# Symmetries and Order Parameters

Start out with a system (with properties and dynamics) described by its Hamiltonian $$\mathcal{H}$$. $$\mathcal{H}$$ is invariant under some group $$G$$, which give the symmetries of $$\mathcal{H}$$.

A system can have states with symmetries lower than the full group of the Hamiltonian, i.e. the state is invariant under some subgroup $$G$$. We call those symmetry breaking.

Our state is described by thermodynamic (ensemble) averages of operators $$\phi_\alpha$$, the ensemble average is then $$\langle\phi_\alpha\rangle,\langle\phi(x)\rangle$$ which is not invariant under the full group $$G$$.

These averages (⟨Φ⟩) are called order parameters. $$\langle\phi\rangle$$ is a global order parameter and $$\langle\phi(x)\rangle$$ is a local order parameter.

We can choose that the global order parameter is zero for high symmetry (always the full group, hence high T).

### Symmetries

Discrete symmetries $$Z_2$$, group 2 integers. Ex. Ising symmetries, uniaxial (anti-)ferromagnetic system. FM: $$(\langle m_z\rangle)$$. AFM: $$\langle m_{z,A}-m_{z,B}\rangle$$. Ex: Rb $$_2$$ NiF $$_4$$, K $$_2$$ MnF $$_4$$. Order-disorder: Binary-order $$\langle n_A-n_B\rangle$$ $$[\beta-\text{brass}]$$. Liquid-gas: $$\langle n_L-n_g\rangle$$.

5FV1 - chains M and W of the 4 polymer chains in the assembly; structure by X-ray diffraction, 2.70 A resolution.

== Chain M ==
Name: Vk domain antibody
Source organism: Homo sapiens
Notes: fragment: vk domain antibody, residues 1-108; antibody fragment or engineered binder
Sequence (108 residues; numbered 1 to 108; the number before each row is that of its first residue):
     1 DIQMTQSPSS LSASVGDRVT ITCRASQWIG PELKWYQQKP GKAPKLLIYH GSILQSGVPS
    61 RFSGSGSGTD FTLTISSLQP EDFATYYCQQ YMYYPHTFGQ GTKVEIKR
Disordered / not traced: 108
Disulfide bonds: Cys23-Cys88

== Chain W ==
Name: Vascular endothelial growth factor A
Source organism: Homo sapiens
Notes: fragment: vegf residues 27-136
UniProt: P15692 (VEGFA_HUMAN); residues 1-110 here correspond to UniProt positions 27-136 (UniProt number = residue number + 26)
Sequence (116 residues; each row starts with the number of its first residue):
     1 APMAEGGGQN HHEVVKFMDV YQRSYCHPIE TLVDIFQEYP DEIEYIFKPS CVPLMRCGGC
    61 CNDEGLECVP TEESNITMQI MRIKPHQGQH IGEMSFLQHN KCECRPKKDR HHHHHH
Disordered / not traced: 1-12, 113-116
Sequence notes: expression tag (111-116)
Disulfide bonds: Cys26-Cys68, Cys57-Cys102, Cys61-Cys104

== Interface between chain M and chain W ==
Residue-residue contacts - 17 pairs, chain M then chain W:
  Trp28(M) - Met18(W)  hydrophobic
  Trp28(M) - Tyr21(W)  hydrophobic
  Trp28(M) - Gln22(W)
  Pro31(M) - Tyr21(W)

Dispacive: (Ferroelectric) perouskite $$\langle n_z\rangle$$ BaLiO$$_3$$. $$Z_3$$ group 3 integers. Graphene/ graphite surface (Krypton occupations on graphene lattice). $$Z_N$$ group $$N$$ integers.

Continuous Symmetries:

• Rotations on a plane: O $$_2/U(1)\to$$ Phase of a complex number. Examples: Easy plane FM, Easy plane AFM, Bose-Einstein condensation (superfluid), various liquid crystal phases. $$O_3$$ rotations in 3D, Heisenberg FM.

### Axioms of Group

Set $$G$$ with binary operatorion $$\cdot$$. The group is $$(G,\cdot)$$.

• $$a(bc) = a(bc)$$
• $$a\cdot i = a$$
• $$a\cdot a^{-1} = i$$

Subgroup: Subset $$H$$ to $$G$$, $$H$$ is a subscrube of $$G$$ if $$(H,\cdot)$$ is also a group.

## Towards Landau/ Landau-Gurburg Theory

$$F(\phi(x)) = \int d\overline{x} f(n(\overline{x}))$$

Consider if we have an ideal gas. Subdivide the space into boxes of size $$\Delta V$$. Then for $$n_j$$ points in the box at position $$\vec{x}_j$$ we have the density, $$\rho(\vec{x}_j) = \frac{n_j}{\Delta V}$$.